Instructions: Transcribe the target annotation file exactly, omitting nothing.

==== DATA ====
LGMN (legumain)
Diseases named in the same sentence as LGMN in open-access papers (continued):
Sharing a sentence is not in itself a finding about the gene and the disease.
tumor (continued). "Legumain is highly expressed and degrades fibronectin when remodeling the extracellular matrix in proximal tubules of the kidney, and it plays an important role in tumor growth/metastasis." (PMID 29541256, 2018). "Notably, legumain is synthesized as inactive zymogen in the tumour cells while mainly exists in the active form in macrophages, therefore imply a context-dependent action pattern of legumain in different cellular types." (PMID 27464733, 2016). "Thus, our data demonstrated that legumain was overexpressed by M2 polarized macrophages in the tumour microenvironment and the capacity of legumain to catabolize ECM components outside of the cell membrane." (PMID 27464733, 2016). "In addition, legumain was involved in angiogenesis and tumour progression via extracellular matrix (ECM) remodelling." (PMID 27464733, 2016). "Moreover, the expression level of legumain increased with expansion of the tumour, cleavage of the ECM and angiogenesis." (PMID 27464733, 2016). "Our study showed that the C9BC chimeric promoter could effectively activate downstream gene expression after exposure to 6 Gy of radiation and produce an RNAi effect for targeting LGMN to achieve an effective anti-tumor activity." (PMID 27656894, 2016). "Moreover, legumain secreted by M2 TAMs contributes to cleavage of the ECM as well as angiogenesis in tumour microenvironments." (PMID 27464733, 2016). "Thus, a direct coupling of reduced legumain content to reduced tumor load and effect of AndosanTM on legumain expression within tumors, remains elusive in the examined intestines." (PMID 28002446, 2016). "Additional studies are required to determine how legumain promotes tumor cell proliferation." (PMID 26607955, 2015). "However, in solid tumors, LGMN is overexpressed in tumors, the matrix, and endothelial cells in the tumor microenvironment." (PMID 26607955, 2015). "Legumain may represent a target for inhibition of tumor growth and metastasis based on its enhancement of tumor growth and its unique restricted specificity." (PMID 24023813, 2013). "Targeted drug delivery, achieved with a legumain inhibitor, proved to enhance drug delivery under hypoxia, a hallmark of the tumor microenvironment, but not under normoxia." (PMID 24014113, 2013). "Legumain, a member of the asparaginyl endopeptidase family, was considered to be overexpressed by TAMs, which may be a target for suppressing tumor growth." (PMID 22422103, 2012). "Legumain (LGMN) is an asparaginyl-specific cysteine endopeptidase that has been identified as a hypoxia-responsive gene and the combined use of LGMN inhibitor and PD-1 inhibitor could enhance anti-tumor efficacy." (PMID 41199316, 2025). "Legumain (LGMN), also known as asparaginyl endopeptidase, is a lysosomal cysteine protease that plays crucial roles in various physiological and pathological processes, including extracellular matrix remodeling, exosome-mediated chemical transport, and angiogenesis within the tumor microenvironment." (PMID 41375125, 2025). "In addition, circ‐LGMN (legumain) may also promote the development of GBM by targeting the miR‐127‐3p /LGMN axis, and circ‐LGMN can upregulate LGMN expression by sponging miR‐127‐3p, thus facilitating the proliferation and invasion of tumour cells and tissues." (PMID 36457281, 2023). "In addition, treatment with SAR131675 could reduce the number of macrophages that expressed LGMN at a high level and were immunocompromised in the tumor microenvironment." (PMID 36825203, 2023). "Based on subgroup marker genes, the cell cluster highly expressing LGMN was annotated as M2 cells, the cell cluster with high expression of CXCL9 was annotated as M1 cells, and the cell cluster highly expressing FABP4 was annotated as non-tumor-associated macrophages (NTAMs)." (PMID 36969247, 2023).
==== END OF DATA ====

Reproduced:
LGMN (legumain)
Diseases named in the same sentence as LGMN in open-access papers (continued):
Sharing a sentence is not in itself a finding about the gene and the disease.
tumor (continued). "Legumain is highly expressed and degrades fibronectin when remodeling the extracellular matrix in proximal tubules of the kidney, and it plays an important role in tumor growth/metastasis." (PMID 29541256, 2018). "Notably, legumain is synthesized as inactive zymogen in the tumour cells while mainly exists in the active form in macrophages, therefore imply a context-dependent action pattern of legumain in different cellular types." (PMID 27464733, 2016). "Thus, our data demonstrated that legumain was overexpressed by M2 polarized macrophages in the tumour microenvironment and the capacity of legumain to catabolize ECM components outside of the cell membrane." (PMID 27464733, 2016). "In addition, legumain was involved in angiogenesis and tumour progression via extracellular matrix (ECM) remodelling." (PMID 27464733, 2016). "Moreover, the expression level of legumain increased with expansion of the tumour, cleavage of the ECM and angiogenesis." (PMID 27464733, 2016). "Our study showed that the C9BC chimeric promoter could effectively activate downstream gene expression after exposure to 6 Gy of radiation and produce an RNAi effect for targeting LGMN to achieve an effective anti-tumor activity." (PMID 27656894, 2016). "Moreover, legumain secreted by M2 TAMs contributes to cleavage of the ECM as well as angiogenesis in tumour microenvironments." (PMID 27464733, 2016). "Thus, a direct coupling of reduced legumain content to reduced tumor load and effect of AndosanTM on legumain expression within tumors, remains elusive in the examined intestines." (PMID 28002446, 2016). "Additional studies are required to determine how legumain promotes tumor cell proliferation." (PMID 26607955, 2015). "However, in solid tumors, LGMN is overexpressed in tumors, the matrix, and endothelial cells in the tumor microenvironment." (PMID 26607955, 2015). "Legumain may represent a target for inhibition of tumor growth and metastasis based on its enhancement of tumor growth and its unique restricted specificity." (PMID 24023813, 2013). "Targeted drug delivery, achieved with a legumain inhibitor, proved to enhance drug delivery under hypoxia, a hallmark of the tumor microenvironment, but not under normoxia." (PMID 24014113, 2013). "Legumain, a member of the asparaginyl endopeptidase family, was considered to be overexpressed by TAMs, which may be a target for suppressing tumor growth." (PMID 22422103, 2012). "Legumain (LGMN) is an asparaginyl-specific cysteine endopeptidase that has been identified as a hypoxia-responsive gene and the combined use of LGMN inhibitor and PD-1 inhibitor could enhance anti-tumor efficacy." (PMID 41199316, 2025). "Legumain (LGMN), also known as asparaginyl endopeptidase, is a lysosomal cysteine protease that plays crucial roles in various physiological and pathological processes, including extracellular matrix remodeling, exosome-mediated chemical transport, and angiogenesis within the tumor microenvironment." (PMID 41375125, 2025). "In addition, circ‐LGMN (legumain) may also promote the development of GBM by targeting the miR‐127‐3p /LGMN axis, and circ‐LGMN can upregulate LGMN expression by sponging miR‐127‐3p, thus facilitating the proliferation and invasion of tumour cells and tissues." (PMID 36457281, 2023). "In addition, treatment with SAR131675 could reduce the number of macrophages that expressed LGMN at a high level and were immunocompromised in the tumor microenvironment." (PMID 36825203, 2023). "Based on subgroup marker genes, the cell cluster highly expressing LGMN was annotated as M2 cells, the cell cluster with high expression of CXCL9 was annotated as M1 cells, and the cell cluster highly expressing FABP4 was annotated as non-tumor-associated macrophages (NTAMs)." (PMID 36969247, 2023).